My Lords, can the Minister tell us whether the interim review will include an assessment of how the underoccupancy charge affects people with conditions such as Parkinson’s, which can involve night terrors and uncontrollable movements that make it completely impractical for their partners to sleep in close proximity?
What a good question!! Clearly yet another matter the coalition couldnt write on the back of the fag packet!
My Lords, for obvious reasons, I have not seen the report. It will be published but I am not aware of that kind of detail at this stage. Clearly once the report is out we can look at the issues that remain uncovered. There will be a full report, which will be published next year in 2015.
My Lords, the Minister has often complained about councils underspending the discretionary funds that mitigate the effect of the bedroom fax. Did he see the report in Inside Housing last week which stated that £7 million of the extra £20 million allocated by the Government last July remains unallocated to councils by the Government? An FoI request showed that 27 councils did not get the money they asked for mostly because the department decided that this would allow them to buy out the effects of the bedroom tax. So people asked for money, were turned down because it would have the effect that was wanted, and then it is claimed that the underspend shows that they did not need any more money in the first place. How can the Minister explain that to the thousands of people affected by the bedroom tax?
Good question and very specific! So dis Lord Freud answer? (Sorry reader that was rhetorical!)
My Lords, some of my more sharp-eyed colleagues here will have seen the information we put out on the discretionary housing payments for last year. That showed that there was a £13 million underspend by 240 councils and that of the £20 million bidding fund, £7 million was not spent. The £20 million was not applied for in its entirety. However, we allocated that money on the basis of parity of requirement. There was an extensive process to make sure that we gave the appropriate amounts of money to those councils.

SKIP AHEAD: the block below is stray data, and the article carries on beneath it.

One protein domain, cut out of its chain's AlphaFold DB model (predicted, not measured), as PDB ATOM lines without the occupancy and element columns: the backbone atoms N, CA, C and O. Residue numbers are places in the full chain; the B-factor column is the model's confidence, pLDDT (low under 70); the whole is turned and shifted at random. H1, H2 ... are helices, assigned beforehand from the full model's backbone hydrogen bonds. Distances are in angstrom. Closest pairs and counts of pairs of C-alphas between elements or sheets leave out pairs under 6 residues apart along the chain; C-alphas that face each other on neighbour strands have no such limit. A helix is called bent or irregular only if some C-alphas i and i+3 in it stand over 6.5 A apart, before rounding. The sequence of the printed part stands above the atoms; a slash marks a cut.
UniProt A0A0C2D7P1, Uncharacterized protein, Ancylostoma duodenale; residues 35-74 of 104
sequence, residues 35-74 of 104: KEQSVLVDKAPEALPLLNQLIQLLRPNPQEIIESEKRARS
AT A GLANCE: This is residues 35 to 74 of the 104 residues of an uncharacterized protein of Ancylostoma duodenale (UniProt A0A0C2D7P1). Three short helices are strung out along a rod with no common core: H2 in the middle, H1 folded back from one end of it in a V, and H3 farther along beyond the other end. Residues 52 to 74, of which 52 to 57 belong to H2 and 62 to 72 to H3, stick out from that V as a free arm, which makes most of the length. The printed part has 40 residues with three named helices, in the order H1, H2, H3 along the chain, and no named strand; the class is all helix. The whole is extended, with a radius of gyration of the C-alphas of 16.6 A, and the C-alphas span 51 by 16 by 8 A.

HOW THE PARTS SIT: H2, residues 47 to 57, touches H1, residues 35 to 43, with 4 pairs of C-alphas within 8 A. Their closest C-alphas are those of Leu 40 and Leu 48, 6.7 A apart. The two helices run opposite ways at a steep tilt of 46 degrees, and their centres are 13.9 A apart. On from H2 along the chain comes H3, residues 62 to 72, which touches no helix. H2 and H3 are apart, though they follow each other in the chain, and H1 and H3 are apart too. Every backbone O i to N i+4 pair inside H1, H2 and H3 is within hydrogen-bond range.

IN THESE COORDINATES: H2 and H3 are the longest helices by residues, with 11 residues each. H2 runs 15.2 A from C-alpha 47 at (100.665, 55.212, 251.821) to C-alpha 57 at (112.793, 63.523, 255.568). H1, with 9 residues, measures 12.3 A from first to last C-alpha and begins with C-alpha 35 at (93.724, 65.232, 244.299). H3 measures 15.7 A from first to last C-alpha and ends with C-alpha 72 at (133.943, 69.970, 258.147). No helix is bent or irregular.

My Lords, the Ipsos MORI review, of course, is much awaited, not least by the Master of the Rolls who, in making a judgment in favour of the Government, said that the DWP had informed him that,
“the scheme may need to be modified in the light of experience”.
When the independent review comes out and my noble friend sees it before the Summer Recess, will he agree to act upon it and take decisions to make changes to the scheme so that it fits the experience shown by his independent review?
THE ABOVE MAY PROVE TO BE VERY INTERESTING INDEED
My Lords, we always look very closely at any research that is done and we will do no differently with this research.
And dear reader that is it, the full extent of the sham and knowing deceit of Lord Freud – Forgive me if “The knowing deceit of Lord Freud” sounds like the title of a book or play which it does. Is this because it is said so often do you think?